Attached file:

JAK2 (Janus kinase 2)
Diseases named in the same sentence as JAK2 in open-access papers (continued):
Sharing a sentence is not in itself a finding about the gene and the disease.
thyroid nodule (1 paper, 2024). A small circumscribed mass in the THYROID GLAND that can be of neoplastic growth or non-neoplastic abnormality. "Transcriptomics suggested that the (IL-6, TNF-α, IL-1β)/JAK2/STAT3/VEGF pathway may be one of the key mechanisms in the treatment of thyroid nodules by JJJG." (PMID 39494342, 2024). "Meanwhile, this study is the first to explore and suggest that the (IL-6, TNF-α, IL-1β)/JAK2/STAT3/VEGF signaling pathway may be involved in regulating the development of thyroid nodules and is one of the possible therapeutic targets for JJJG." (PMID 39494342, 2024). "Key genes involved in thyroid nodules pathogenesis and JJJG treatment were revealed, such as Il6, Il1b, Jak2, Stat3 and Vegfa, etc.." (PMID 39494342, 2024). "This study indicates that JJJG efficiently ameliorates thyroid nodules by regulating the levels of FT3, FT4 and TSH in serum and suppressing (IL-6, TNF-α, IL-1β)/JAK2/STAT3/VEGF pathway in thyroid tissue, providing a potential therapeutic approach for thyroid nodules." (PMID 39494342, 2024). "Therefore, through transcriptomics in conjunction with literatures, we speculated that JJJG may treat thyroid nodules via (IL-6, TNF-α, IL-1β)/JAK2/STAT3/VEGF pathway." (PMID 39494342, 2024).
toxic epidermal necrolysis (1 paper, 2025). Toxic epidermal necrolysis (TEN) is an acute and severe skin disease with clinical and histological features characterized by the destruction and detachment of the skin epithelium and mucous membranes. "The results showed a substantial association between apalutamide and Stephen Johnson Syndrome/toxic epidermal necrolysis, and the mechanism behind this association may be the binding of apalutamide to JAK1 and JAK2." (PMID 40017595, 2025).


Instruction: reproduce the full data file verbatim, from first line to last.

JAK2 (Janus kinase 2)
Diseases named in the same sentence as JAK2 in open-access papers (continued):
Sharing a sentence is not in itself a finding about the gene and the disease.
thyroid nodule (1 paper, 2024). A small circumscribed mass in the THYROID GLAND that can be of neoplastic growth or non-neoplastic abnormality. "Transcriptomics suggested that the (IL-6, TNF-α, IL-1β)/JAK2/STAT3/VEGF pathway may be one of the key mechanisms in the treatment of thyroid nodules by JJJG." (PMID 39494342, 2024). "Meanwhile, this study is the first to explore and suggest that the (IL-6, TNF-α, IL-1β)/JAK2/STAT3/VEGF signaling pathway may be involved in regulating the development of thyroid nodules and is one of the possible therapeutic targets for JJJG." (PMID 39494342, 2024). "Key genes involved in thyroid nodules pathogenesis and JJJG treatment were revealed, such as Il6, Il1b, Jak2, Stat3 and Vegfa, etc.." (PMID 39494342, 2024). "This study indicates that JJJG efficiently ameliorates thyroid nodules by regulating the levels of FT3, FT4 and TSH in serum and suppressing (IL-6, TNF-α, IL-1β)/JAK2/STAT3/VEGF pathway in thyroid tissue, providing a potential therapeutic approach for thyroid nodules." (PMID 39494342, 2024). "Therefore, through transcriptomics in conjunction with literatures, we speculated that JJJG may treat thyroid nodules via (IL-6, TNF-α, IL-1β)/JAK2/STAT3/VEGF pathway." (PMID 39494342, 2024).
toxic epidermal necrolysis (1 paper, 2025). Toxic epidermal necrolysis (TEN) is an acute and severe skin disease with clinical and histological features characterized by the destruction and detachment of the skin epithelium and mucous membranes. "The results showed a substantial association between apalutamide and Stephen Johnson Syndrome/toxic epidermal necrolysis, and the mechanism behind this association may be the binding of apalutamide to JAK1 and JAK2." (PMID 40017595, 2025).